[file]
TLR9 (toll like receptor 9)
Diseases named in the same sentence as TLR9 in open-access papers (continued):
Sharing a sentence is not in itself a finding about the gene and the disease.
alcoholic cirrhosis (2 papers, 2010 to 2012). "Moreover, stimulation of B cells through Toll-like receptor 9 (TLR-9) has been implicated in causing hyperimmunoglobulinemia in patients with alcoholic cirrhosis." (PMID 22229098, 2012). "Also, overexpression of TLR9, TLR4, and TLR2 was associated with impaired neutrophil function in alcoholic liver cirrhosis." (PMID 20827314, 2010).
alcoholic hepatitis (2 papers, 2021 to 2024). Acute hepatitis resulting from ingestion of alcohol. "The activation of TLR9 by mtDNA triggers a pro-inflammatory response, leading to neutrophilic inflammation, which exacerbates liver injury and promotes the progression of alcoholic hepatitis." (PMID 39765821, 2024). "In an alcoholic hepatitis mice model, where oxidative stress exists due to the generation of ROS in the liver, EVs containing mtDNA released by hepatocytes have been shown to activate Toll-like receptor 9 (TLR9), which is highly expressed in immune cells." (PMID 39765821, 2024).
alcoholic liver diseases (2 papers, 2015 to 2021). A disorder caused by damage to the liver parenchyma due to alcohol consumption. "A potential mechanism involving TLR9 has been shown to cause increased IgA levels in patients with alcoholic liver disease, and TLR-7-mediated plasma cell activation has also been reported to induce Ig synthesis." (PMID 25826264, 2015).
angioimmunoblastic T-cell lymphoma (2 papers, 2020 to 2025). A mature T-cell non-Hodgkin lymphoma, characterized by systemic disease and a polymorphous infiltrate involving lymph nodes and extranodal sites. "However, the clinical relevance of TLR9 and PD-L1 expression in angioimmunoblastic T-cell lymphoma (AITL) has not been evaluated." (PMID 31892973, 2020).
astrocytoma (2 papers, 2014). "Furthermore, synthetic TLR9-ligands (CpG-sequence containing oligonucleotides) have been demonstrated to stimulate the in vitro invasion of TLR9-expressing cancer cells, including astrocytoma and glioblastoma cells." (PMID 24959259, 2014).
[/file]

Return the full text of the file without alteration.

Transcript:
TLR9 (toll like receptor 9)
Diseases named in the same sentence as TLR9 in open-access papers (continued):
Sharing a sentence is not in itself a finding about the gene and the disease.
alcoholic cirrhosis (2 papers, 2010 to 2012). "Moreover, stimulation of B cells through Toll-like receptor 9 (TLR-9) has been implicated in causing hyperimmunoglobulinemia in patients with alcoholic cirrhosis." (PMID 22229098, 2012). "Also, overexpression of TLR9, TLR4, and TLR2 was associated with impaired neutrophil function in alcoholic liver cirrhosis." (PMID 20827314, 2010).
alcoholic hepatitis (2 papers, 2021 to 2024). Acute hepatitis resulting from ingestion of alcohol. "The activation of TLR9 by mtDNA triggers a pro-inflammatory response, leading to neutrophilic inflammation, which exacerbates liver injury and promotes the progression of alcoholic hepatitis." (PMID 39765821, 2024). "In an alcoholic hepatitis mice model, where oxidative stress exists due to the generation of ROS in the liver, EVs containing mtDNA released by hepatocytes have been shown to activate Toll-like receptor 9 (TLR9), which is highly expressed in immune cells." (PMID 39765821, 2024).
alcoholic liver diseases (2 papers, 2015 to 2021). A disorder caused by damage to the liver parenchyma due to alcohol consumption. "A potential mechanism involving TLR9 has been shown to cause increased IgA levels in patients with alcoholic liver disease, and TLR-7-mediated plasma cell activation has also been reported to induce Ig synthesis." (PMID 25826264, 2015).
angioimmunoblastic T-cell lymphoma (2 papers, 2020 to 2025). A mature T-cell non-Hodgkin lymphoma, characterized by systemic disease and a polymorphous infiltrate involving lymph nodes and extranodal sites. "However, the clinical relevance of TLR9 and PD-L1 expression in angioimmunoblastic T-cell lymphoma (AITL) has not been evaluated." (PMID 31892973, 2020).
astrocytoma (2 papers, 2014). "Furthermore, synthetic TLR9-ligands (CpG-sequence containing oligonucleotides) have been demonstrated to stimulate the in vitro invasion of TLR9-expressing cancer cells, including astrocytoma and glioblastoma cells." (PMID 24959259, 2014).